In the 1980 election campaign, Ronald Reagan famously asked Americans if they were better off than four years earlier. It was a question voters could answer with their payslips, and experts could weigh in with economic data and informed analysis.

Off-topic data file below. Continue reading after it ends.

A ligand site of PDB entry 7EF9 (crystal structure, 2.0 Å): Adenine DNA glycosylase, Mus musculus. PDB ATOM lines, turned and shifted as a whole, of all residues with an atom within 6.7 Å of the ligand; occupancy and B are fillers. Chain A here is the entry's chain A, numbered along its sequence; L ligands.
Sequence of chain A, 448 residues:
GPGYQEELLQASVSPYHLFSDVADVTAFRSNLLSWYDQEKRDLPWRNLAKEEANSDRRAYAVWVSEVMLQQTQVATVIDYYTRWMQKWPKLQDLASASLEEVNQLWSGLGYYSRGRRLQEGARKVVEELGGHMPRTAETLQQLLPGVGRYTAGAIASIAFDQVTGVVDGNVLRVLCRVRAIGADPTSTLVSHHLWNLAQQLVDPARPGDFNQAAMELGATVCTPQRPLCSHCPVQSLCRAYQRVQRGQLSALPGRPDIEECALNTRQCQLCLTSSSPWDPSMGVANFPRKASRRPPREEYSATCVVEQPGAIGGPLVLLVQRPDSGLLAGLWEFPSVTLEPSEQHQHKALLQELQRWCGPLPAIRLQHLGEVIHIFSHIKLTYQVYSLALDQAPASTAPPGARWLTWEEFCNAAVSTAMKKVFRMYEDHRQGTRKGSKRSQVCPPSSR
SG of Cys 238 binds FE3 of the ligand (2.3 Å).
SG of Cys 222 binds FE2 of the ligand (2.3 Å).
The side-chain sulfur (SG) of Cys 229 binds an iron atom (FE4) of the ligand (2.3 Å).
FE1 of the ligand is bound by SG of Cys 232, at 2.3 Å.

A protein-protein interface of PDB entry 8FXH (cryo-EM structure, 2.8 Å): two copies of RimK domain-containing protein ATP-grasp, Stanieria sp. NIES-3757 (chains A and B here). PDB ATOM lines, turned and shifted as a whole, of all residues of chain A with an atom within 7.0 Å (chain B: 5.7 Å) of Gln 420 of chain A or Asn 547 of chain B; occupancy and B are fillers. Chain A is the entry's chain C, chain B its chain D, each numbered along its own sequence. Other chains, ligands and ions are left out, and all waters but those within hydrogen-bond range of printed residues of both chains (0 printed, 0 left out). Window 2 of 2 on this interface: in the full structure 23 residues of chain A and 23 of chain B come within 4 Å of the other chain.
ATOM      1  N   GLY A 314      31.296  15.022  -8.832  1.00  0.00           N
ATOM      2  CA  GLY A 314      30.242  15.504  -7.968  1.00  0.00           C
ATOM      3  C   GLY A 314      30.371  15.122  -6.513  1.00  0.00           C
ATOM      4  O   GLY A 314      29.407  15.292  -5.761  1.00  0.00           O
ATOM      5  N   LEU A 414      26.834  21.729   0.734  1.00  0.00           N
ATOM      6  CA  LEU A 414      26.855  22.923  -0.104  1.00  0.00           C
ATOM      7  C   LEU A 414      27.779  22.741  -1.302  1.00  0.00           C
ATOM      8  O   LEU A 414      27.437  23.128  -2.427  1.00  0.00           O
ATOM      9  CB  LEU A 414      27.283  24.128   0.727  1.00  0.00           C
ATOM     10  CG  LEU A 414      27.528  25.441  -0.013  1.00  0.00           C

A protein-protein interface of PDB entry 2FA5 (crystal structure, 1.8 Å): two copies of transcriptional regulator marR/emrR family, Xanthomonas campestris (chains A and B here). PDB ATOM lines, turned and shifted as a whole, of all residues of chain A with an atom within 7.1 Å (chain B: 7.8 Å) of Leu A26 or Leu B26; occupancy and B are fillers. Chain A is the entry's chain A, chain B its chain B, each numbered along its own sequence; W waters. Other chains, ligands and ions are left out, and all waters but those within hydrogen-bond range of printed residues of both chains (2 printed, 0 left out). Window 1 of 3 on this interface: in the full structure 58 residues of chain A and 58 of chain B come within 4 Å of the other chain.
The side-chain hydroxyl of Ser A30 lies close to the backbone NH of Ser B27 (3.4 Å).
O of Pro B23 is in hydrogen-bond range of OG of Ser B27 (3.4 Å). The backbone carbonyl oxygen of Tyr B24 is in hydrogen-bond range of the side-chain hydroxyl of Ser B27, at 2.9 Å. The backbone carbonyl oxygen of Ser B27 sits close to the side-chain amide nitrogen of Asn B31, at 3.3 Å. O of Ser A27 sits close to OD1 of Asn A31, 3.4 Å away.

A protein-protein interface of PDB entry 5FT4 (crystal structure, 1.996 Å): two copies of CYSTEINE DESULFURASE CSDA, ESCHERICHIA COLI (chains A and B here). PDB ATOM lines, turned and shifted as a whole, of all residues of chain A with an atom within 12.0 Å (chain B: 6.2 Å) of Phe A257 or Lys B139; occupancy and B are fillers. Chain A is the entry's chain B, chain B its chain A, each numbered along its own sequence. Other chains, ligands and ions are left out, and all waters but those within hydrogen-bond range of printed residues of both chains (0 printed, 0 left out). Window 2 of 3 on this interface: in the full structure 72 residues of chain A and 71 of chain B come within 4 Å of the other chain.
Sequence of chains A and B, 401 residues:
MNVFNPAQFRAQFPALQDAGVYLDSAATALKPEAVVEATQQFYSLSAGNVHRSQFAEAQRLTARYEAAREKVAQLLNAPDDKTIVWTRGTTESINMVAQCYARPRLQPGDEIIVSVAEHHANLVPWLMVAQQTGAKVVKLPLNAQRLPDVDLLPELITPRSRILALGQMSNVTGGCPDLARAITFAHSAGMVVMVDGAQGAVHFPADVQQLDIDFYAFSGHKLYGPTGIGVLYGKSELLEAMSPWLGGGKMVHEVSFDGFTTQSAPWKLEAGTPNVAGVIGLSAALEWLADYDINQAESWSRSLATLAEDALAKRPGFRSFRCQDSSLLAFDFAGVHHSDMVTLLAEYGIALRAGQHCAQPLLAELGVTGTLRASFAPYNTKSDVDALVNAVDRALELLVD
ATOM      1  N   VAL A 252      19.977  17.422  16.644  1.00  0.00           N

In the lead-up to the 2004 election, John Kerry asked if Americans thought they were safer than three years earlier. It was an important question in the wake of 9/11, but how were voters to answer? How could they attribute this outcome to government policy? Was national security expenditure being used well? Were the impositions on personal liberty and privacy necessary?